One of my favourite things about Indian food is its diversity. There are around 30 regional cuisines in India, each with a history up to 5,000 years old. The food eaten in different parts of India is shaped by geography and climate: providing a varying array of ingredients for people to eat at different times of the year; and history: of trade and migration, evidence of the many cultures and peoples who brought new foods to India which have since been incorporated into local cuisines (like chillies for example, now ubiquitous in Indian cooking but only introduced to India by the Portuguese in the 1500’s).
In the cities and urban centres of India, people have come together to combine individual food influences into new ones. The coastal seafood eaters have mixed with those from meat eating backgrounds, plant-based eaters, rice eaters and lentil eaters. They have introduced their food into a wide, rich mix. In my own family, we are a mix of Goan, Gujerati and Parsi, and our food traditions reflect this rich culinary heritage in our unique combinations of spices and ingredients - Gujerati dal often shares the table with a hot Goan fish curry in our house.
In 2015, researchers at the Indian Institute of Technology conducted a study of over 2,500 Indian recipes containing nearly 200 discrete ingredients, to find out what it is that makes our food so rich, so distinct. They concluded that when Indians cooked, they combined flavours that tended not to overlap or obviously pair with each other, like in other and mostly western cuisines. When they looked at the flavour profiles of various ingredients at the molecular level, they found that the more the flavour profiles matched, the less likely they were to be used together in a recipe.
I find this easy to believe: the average Indian recipe has numerous ingredients, my spice blends alone have up to 20, and a weeknight curry easily reaches double figures. So many spices, herbs, ginger, garlic, chilli, onions, tomatoes, vegetables… your average Indian meal is a magical explosion of contrasting flavours and foods.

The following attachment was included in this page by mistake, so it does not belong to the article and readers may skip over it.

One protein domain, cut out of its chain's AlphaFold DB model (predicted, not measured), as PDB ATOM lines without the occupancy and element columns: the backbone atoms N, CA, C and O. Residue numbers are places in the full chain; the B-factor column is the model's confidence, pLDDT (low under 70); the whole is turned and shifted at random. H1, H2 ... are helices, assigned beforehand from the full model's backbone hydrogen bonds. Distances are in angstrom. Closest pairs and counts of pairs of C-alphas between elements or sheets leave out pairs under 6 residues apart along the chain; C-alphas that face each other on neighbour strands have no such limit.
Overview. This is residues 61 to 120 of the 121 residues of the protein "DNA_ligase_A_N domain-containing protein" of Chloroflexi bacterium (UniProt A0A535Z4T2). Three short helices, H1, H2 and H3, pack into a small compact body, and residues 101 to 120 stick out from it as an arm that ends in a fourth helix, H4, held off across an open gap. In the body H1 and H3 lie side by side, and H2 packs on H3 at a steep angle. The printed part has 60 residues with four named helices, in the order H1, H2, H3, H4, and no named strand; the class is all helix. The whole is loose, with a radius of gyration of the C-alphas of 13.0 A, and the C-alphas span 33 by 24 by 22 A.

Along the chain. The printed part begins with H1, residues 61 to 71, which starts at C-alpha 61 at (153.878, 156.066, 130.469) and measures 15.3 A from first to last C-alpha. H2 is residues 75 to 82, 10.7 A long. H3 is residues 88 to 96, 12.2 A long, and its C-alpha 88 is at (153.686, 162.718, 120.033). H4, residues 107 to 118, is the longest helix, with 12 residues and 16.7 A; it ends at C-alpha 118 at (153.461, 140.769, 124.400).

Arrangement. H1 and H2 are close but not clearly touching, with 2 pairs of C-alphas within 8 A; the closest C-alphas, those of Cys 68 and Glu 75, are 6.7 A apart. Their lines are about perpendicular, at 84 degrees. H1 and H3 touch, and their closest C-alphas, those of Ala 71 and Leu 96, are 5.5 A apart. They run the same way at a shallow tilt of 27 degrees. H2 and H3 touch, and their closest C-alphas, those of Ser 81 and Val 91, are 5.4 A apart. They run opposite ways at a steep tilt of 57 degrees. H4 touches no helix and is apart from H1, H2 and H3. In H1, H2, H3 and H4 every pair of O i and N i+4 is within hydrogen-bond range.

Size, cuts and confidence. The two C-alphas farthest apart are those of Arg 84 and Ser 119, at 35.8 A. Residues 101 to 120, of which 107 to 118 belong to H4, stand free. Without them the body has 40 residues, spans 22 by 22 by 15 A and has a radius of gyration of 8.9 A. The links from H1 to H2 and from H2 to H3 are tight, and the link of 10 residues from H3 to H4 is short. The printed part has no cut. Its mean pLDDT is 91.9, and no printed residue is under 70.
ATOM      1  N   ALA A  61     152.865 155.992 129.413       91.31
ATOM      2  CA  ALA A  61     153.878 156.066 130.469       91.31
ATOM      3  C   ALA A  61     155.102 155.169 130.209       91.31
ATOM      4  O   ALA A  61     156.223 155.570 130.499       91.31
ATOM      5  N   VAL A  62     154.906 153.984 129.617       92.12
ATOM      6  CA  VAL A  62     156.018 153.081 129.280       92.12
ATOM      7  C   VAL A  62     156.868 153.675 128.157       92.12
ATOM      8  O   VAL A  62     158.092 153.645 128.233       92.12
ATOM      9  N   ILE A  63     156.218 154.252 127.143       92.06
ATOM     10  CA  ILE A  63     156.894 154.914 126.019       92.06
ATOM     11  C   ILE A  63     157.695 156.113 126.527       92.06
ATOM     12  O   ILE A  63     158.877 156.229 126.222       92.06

Taste sensation aside, the diversity in Indian food serves as another confirmation of the enduring value of a “culinary system (with) a long history of health-centric dietary practices focused on disease prevention and promotion of health”
Diversity of diet was one of the key messages from the Food as Medicine course I recently completed, run by Monash University. Eat lots of natural, minimally or unprocessed whole foods, aim for around 20 different foods a day. And as scientists are learning more about the impact of different foods on our health and wellbeing, this advice is only becoming stronger. The best way get the macronutrients, micronutrients and phytonutrients you need is by eating a richly varied, natural, colourful diet. Lots of plants, lots of grains, high quality meat and dairy, nuts, seeds, spices.
I easily eat 20 different foods a day, thanks to my love of cooking and eating Indian food. I try to buy food fresh, in season and whole, and put it together in interesting, unexpected and tasty ways. I think this is the key to a healthy and happy diet.
'Spices form the basis of food pairing in Indian cuisine’, by Anupan Jain, Rakhi NK and Ganesh Bagler, http://arxiv.org/ftp/arxiv/papers/1502/1502.03815.pdf